Bachelor of Science in Biomedical Sciences
During the summer of sophomore year, I received an email that changed the course of my college career; an invitation to join TRIO STEM. As a first-generation college student, I was never fully aware of the programs, scholarships, and opportunities out there for students. I didn’t have someone to cheer me on into the next big adventure, but as soon as I entered TRIO STEM I began applying to programs that would take me to new places. With the support of TRIO, I made it through the devastating loss of a dear professor and pushed myself to continue following my passions in life, which just happen to be microbiology and honeybees.
In the summer of 2017, I become an undergraduate research fellow at the University of Texas at Austin through the Summer Undergraduate Program for Experiential Research (SUPER). I worked in the lab of Dr. Nancy Moran studying the honeybee gut microbiota. This experience allowed me to become well acquainted with the literature, techniques, and projects associated with the honeybee gut microbiome. My research in the Moran lab involved collaborating with a graduate student to study host specificity of the gut microbes of a corbiculate bee. Specifically, we were investigating two specific bacteria found in the gut of social bees (honeybees and bumblebees), Lactobacillus Firm-4 and Firm-5. The goal of this project was to determine if the Lactobacillus strains from the bumblebee could colonize honeybees, and whether they could provide protection against hive pathogens. This project pushed me out of my comfort zone and forced me to dive into the literature to learn new protocols. Although it was a short internship, this experience allowed me to learn new skills and grow as an independent scientist. I learned new molecular techniques, how to perform bee gut dissections, and refined my skills in experimental design. But perhaps the most valuable skill I learned was how to be more self-directed in my research. Along with the lab skills I acquired, I had the chance to present my research to my cohort during the summer and also to a larger group of engineering students. This proved challenging at first, but it made me realize that understanding your audience is key when presenting research. At the end of the program, I not only realized my interest in studying the honeybee gut microbiome, but also in pursuing my doctorate in microbiology and evolutionary biology.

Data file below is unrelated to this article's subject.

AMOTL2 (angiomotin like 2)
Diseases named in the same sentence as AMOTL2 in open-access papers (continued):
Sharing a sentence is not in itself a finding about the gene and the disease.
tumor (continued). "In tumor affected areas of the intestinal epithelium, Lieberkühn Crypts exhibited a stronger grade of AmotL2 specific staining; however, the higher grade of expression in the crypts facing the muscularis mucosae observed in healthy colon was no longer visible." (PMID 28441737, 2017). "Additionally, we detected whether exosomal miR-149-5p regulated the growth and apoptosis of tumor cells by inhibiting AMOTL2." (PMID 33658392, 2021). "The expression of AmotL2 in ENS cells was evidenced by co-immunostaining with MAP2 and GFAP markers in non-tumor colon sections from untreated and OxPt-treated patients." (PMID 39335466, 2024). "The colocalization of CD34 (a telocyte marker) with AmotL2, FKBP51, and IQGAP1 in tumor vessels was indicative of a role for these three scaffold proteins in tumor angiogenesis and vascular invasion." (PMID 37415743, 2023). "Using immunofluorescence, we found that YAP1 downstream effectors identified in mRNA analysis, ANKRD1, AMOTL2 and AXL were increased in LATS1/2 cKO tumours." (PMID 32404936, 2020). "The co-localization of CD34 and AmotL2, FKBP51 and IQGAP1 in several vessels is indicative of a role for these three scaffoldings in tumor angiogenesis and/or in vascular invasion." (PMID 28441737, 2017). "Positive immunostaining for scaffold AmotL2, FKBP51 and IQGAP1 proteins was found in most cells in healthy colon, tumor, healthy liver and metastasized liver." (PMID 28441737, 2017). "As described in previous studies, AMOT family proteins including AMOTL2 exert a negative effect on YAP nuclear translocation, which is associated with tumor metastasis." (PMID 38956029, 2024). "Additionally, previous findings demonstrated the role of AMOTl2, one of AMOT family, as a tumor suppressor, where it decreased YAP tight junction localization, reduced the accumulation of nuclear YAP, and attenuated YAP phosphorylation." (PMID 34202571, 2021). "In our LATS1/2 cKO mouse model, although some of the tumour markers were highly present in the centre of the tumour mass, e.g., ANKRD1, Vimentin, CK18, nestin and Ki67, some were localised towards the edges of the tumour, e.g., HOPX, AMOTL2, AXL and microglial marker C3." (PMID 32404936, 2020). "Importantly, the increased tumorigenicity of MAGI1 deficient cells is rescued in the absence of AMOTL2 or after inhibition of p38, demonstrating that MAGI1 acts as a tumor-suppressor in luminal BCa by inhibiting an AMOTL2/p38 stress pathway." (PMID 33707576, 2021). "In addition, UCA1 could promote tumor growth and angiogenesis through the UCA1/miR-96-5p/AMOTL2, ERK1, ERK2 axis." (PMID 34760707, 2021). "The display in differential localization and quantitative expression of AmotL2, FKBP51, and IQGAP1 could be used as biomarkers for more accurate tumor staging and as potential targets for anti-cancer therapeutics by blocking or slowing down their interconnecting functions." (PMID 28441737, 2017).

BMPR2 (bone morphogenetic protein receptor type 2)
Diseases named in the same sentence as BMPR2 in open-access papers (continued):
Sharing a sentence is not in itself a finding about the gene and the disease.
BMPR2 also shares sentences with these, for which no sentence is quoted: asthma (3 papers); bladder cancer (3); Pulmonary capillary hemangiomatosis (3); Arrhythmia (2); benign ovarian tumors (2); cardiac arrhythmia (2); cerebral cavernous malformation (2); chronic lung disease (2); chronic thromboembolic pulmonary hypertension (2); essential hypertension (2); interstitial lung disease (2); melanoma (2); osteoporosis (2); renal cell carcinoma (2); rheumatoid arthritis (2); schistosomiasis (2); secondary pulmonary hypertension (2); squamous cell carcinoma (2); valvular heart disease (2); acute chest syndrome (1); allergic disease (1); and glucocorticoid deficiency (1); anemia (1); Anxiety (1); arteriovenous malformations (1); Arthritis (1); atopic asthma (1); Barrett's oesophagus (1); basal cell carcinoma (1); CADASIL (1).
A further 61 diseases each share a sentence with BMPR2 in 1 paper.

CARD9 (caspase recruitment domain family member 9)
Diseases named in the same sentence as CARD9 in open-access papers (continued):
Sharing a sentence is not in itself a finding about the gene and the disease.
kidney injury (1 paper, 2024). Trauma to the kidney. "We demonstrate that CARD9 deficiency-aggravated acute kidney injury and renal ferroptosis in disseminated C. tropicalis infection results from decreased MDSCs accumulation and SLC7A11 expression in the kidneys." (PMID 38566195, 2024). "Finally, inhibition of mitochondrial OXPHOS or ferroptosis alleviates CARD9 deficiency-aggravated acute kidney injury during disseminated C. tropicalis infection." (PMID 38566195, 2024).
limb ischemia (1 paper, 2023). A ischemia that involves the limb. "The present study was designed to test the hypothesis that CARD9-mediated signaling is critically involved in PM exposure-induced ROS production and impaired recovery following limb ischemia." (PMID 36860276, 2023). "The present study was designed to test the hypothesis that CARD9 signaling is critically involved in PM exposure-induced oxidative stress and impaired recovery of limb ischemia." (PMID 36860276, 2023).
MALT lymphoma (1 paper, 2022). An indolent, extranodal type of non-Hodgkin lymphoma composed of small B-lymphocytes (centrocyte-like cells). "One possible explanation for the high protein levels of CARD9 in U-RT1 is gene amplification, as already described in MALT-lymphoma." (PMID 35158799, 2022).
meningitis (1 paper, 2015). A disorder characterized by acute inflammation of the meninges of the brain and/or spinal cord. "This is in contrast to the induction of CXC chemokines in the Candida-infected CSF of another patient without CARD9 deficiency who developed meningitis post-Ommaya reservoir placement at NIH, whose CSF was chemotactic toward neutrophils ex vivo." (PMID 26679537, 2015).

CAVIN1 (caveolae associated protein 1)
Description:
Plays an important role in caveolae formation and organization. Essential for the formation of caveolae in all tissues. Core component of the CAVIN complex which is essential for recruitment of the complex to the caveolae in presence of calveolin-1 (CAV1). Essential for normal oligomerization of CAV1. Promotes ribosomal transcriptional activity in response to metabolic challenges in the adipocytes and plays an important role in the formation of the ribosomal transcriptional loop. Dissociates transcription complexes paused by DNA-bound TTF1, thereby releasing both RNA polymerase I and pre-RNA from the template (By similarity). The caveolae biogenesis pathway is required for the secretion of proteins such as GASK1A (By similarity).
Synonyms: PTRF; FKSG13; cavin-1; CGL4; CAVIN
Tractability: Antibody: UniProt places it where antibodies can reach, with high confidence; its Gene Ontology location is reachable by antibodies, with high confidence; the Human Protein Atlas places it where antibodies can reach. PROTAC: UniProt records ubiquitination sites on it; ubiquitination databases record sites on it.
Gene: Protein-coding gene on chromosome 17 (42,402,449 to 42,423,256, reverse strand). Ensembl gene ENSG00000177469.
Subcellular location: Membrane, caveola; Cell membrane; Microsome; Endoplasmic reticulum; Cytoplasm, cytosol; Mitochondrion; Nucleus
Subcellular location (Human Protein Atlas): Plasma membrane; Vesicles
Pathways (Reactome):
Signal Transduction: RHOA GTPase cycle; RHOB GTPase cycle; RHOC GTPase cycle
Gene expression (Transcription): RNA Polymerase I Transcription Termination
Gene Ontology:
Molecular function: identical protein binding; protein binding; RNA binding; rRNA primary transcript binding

The mentors and staff in TRIO STEM are people that I look up to every day as inspirations for my future goals of helping others. I want other TRIO students to know that following your passion IS POSSIBLE. I did not come into Grand Valley with the hopes of becoming a honeybee scientist, but as a senior this year I am proud of myself for chasing this dream and turning them into a reality. As of next Fall, I will start my Ph.D. programs at the University of North Carolina at Greensboro in Environmental Health Sciences and Microbiology to continue my research on the honeybee gut microbiota. I am so grateful to have TRIO STEM in my life and will always advocate for a student support service like this.
Megan graduated from GVSU April 29, 2018, and was accepted into the University of North Carolina at Greensboro's Environmental Health Sciences Doctoral Program for the 2018 school year. She has moved there and is ready to begin her new journey. Congratulations Megan!